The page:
Whatcom County is geographically big, yet feels small. Visit Blaine’s stunning waterfront to the north, or drive the Chuckanut Drive Scenic Byway to the south and hit Taylor Shellfi sh Farms, a working shellfish farm. To the east are berry picking, wine tasting and spectacular views of Mount Baker.
To the Northeast: Lake Chelan
If you've never been to Lake Chelan, a four-hour, 200-mile drive northeast of Seattle in the north-central Cascades, the locals will tell you to visit Stehekin. Situated on the northwest end of the 50-mile lake, Stehekin is accessible only by boat, plane, horse or hike.
The remote 90-person town at the lake’s head is known for its hiking and fishing as well as its appeal to those seeking an unusual adventure. Take the Lady of the Lake passenger ferry, relax, and enjoy the spectacular scenery. Or take a helicopter ride and soak up the mountains and glaciers from a unique perspective. If you’re an experienced pilot, there’s even a 3,000-foot grass airstrip.
Stay in one of several cabins. The North Cascades Lodge is adjacent the boat dock and the Stehekin Valley Ranch is nine miles up the valley from the boat landing. Stehekin is particularly appealing to those seeking solitude and peace. Lake Chelan has only 4,000 full-time residents, but the population often swells to 25,000 in popular summer months, at least prior to the pandemic.
During those months, families explore Slidewaters, a popular water park, and enjoy other family-friendly activities such as jet- and waterskiing, bowling, putt-putt golf at “The Green” Putting Course at Don Morse Memorial Park (there are also water sports, boat rentals and a popular snack bar) and two farmers markets: the Chelan Saturday Farmers Market and Evening Farmers Market.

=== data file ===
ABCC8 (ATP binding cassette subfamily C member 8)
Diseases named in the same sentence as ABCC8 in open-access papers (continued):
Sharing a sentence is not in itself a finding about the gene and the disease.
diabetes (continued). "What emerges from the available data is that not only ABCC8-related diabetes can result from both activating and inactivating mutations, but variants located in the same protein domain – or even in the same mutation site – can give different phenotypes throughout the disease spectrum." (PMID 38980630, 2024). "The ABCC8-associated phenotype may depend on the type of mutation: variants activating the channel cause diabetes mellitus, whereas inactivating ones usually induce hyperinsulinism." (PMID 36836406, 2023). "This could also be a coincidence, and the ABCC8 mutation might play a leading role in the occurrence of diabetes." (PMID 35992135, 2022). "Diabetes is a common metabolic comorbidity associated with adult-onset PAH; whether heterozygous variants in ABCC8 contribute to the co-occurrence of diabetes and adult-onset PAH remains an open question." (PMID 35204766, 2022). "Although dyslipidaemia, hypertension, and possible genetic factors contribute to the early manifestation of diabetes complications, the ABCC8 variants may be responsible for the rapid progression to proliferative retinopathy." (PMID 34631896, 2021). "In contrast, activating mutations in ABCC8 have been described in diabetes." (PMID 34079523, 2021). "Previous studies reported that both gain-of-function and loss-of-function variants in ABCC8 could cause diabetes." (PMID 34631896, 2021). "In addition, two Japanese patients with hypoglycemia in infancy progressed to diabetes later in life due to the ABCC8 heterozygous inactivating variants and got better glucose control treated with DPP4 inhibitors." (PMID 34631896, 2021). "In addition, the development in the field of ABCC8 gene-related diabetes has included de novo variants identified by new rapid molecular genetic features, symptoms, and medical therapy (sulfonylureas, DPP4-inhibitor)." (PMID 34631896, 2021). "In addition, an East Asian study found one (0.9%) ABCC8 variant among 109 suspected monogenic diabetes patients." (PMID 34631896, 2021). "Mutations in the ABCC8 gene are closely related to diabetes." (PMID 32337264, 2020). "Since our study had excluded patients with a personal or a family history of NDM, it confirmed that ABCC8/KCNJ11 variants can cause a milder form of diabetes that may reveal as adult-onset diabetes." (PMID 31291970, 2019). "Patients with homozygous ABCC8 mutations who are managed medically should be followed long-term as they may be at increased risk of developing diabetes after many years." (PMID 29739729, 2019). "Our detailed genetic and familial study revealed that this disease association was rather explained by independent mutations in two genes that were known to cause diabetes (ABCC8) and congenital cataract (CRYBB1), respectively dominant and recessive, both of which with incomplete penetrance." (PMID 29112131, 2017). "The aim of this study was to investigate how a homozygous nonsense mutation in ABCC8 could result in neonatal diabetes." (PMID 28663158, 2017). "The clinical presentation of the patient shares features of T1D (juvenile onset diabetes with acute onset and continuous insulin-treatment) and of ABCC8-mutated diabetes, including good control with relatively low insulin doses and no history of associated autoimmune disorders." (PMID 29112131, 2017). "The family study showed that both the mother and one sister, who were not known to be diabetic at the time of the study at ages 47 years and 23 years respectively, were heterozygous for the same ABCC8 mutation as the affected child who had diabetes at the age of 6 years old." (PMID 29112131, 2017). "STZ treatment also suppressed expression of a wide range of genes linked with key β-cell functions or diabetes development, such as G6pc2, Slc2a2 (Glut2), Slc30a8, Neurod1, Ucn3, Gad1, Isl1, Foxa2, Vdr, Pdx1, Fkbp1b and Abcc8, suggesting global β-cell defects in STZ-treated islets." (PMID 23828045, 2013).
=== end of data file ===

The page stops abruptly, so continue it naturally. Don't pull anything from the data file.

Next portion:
Lake Chelan has also become a popular wine destination for both tourists and locals. More than 30 wineries are nestled along the shores of the crystal-clear lake. Be sure to download Chelan by the Glass, a mobile app that allows users to create their own wine-tasting tour
To the South: Oregon Wine Country
Visitors to the 150-mile-long Willamette Valley in Oregon come for a variety of reasons: world-class wines, topnotch restaurants and outdoor recreation ranging from “under the radar” hiking options to kayaking and paddling on the Willamette Valley Water Trail.
Known for its Pinot Noir, Willamette Valley is home to more than 500 wineries. You can’t go wrong with so many fantastic options, but one of our favorites is Lumos Wine Co., a two-generation winery in Wren, near the Oregon State University campus in bucolic Corvallis. The tasting room is housed in a barn that was a vibrant dude ranch in the 1940s. Also hit Rex Hill in nearby Newberg as well as Willamette Valley Vineyards, which earlier this year constructed heated “wine pods” that seat up to four people.